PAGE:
Political Profile: Jeremy Spencer for St. Marys City Council
It’s the stuff of movies: Two small town identical twins from Georgia nicknamed ‘The Redneck Kennedys’, running against the powers that be to change and make a difference in their community. Their adversary? The “Real Estate Cartel,” and the council — made up of real estate agents and owners — whose agenda is so powerful that they appear to have larger political forces than appropriate (admittedly, ones that are yet to be uncovered).
But this isn’t on TV or the silver screen. This is real life in St. Marys, Georgia.
A small coastal town with a population of around 15,000 people, St. Marys is the second oldest continuously inhabited city in the United States. In that community lives Jeremy Spencer, a 36-year-old teacher, churchgoer, and family man who lives by the Thomas Paine quote, “Lead, follow, or get out of the way.” He is currently running for city councilman (with elections fast approaching), while his brother, Jason serves as state representative. Together, they hope to drastically change the direction for St. Marys. They want to get that train back on a track that better serves the community.
Although Jeremy and Jason are both registered republicans they believe the Kennedy comparison is a strong compliment. As Jeremy puts it, “John and Bobby stood up for what they believed in as principled conservative ‘blue dog’ democrats. Their father instilled a sense of competiveness in them that is still talked about today. If that is what people are saying to demean us, I accept that label because John and Bobby stood up for principle in the political times they were in.”
Jeremy, is the youngest of 4 (he is 4 minutes younger than Jason), and was brought to Georgia by his father’s Air Force military career. He was raised Southern Baptist in a small southern town, and was quickly influenced by local politics. He played tennis on scholarship in college for 2 years before transferring to University of Georgia. There, he would meet his college sweetheart and wife, Renee. Together, they eventually would make their home in the small town of St. Marys with their daughter Alexandria.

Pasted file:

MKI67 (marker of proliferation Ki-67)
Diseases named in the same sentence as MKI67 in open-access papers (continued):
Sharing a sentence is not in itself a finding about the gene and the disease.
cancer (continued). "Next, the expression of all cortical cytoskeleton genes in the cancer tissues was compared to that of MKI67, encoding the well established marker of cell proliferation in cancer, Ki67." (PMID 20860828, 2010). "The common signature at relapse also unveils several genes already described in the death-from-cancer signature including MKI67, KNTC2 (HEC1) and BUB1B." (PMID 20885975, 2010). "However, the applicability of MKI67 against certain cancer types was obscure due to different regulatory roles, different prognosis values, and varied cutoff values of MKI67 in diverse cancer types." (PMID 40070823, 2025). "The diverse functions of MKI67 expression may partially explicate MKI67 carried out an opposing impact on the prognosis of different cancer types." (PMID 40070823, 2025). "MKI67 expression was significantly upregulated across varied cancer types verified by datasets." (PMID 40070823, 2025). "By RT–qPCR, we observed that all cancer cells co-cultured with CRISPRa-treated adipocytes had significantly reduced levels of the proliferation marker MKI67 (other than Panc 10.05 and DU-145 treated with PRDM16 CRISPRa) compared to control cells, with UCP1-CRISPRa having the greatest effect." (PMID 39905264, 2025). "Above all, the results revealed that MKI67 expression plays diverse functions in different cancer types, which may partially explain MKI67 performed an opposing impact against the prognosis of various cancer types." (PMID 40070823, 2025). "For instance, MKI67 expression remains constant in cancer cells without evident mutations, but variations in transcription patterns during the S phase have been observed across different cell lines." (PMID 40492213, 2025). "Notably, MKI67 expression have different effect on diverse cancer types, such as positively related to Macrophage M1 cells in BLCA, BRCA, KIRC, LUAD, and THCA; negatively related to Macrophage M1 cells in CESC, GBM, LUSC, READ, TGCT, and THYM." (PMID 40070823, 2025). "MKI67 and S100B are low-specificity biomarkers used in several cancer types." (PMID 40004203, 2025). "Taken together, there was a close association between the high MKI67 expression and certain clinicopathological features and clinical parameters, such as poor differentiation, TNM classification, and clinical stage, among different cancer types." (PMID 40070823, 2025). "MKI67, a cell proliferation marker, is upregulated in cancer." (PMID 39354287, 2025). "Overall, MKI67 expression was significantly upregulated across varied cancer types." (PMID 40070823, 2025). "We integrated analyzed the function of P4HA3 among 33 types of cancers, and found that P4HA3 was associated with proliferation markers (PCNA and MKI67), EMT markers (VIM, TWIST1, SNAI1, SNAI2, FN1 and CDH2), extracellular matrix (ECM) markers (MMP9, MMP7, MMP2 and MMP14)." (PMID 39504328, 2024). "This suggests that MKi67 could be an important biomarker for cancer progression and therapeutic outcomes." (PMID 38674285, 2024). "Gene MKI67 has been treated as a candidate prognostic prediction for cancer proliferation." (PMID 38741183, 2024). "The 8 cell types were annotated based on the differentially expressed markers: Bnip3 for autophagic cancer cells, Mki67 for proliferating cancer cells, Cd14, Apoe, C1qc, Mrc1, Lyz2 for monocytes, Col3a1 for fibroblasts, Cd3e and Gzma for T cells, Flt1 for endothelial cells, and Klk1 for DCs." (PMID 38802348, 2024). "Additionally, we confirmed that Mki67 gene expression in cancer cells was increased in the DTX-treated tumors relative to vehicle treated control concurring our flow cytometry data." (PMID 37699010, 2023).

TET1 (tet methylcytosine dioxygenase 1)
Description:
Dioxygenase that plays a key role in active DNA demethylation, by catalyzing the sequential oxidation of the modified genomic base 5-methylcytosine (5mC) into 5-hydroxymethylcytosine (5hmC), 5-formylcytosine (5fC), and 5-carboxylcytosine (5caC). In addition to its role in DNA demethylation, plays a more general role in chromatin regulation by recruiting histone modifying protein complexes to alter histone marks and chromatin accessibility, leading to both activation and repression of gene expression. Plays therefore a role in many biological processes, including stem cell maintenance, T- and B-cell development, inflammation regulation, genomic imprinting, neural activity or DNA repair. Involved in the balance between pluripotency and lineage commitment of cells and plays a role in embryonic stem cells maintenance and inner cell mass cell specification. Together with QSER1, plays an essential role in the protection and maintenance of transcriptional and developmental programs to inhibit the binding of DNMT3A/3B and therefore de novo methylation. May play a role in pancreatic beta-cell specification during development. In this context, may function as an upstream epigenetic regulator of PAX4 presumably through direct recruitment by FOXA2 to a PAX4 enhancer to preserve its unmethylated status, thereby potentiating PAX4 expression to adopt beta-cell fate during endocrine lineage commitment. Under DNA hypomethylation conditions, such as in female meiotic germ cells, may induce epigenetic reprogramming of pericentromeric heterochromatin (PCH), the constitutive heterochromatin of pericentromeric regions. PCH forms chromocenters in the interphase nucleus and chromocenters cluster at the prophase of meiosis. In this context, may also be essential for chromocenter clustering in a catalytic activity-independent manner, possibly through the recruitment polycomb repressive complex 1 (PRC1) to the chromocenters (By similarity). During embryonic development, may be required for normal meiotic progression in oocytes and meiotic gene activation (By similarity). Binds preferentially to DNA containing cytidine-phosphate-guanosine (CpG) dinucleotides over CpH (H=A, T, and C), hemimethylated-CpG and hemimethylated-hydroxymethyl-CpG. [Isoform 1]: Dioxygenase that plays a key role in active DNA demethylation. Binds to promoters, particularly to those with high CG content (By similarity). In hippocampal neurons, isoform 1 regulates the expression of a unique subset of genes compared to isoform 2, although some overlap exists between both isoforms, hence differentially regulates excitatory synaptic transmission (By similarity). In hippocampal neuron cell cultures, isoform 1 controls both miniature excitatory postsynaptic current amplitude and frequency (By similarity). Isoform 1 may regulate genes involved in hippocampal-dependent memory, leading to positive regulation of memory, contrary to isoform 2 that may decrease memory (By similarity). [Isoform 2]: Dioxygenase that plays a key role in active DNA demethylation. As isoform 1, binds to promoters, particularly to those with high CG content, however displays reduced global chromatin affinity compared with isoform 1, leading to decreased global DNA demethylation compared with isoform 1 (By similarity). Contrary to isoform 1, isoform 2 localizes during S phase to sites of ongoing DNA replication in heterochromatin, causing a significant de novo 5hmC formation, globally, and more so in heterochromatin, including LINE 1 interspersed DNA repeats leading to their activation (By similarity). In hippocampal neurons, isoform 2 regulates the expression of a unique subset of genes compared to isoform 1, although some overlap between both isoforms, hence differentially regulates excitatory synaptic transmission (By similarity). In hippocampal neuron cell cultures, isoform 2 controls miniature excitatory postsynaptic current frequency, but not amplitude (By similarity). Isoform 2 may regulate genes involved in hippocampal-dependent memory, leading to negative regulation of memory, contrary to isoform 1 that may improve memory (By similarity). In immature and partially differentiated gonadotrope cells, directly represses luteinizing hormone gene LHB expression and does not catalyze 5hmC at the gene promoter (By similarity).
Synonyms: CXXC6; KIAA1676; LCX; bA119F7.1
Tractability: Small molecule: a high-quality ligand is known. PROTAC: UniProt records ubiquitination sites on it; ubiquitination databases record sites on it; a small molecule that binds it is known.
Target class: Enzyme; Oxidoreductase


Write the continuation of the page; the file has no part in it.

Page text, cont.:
After years of working as a biology teacher at the local high school, Jeremy found himself feeling apathetic. He largely ignored the political atmosphere he lived in. But after the countless cuts he received as a teacher, enough was suddenly enough. He found himself feeling responsible for not paying enough attention to the political agenda that had taken over his community.
His love for his family propelled Jeremy to step up to try to make a difference. After all, how could he gather the nerve to tell his daughter to get a good education and find a good job when he witnessed so many families struggling to make ends meet, regardless of their time and labor or education?
When asked about what prompts him to run, Jeremy says, “I am tired of the cronyism, the good ole boy network, the excessive spending, playing games with tax dollars, the lack of transparency, and the consistent disenfranchisement of the tax payer.”
“If you want to make changes in your life, you have to get involved and make what is wrong, right; even when you are the only one standing and crying from the wilderness.”
Jason Spencer, Jeremy’s brother and self-described intellectual punching bag, was elected to represent their section of the state in Georgia’s General Assembly. He took down an 8-year incumbent who had strong ties with the real estate lobbying groups, and together they have figured out how to expose the groups, and all of their political connections.
“We both have shaken the trees and we are seeing major fallout,” says Jeremy.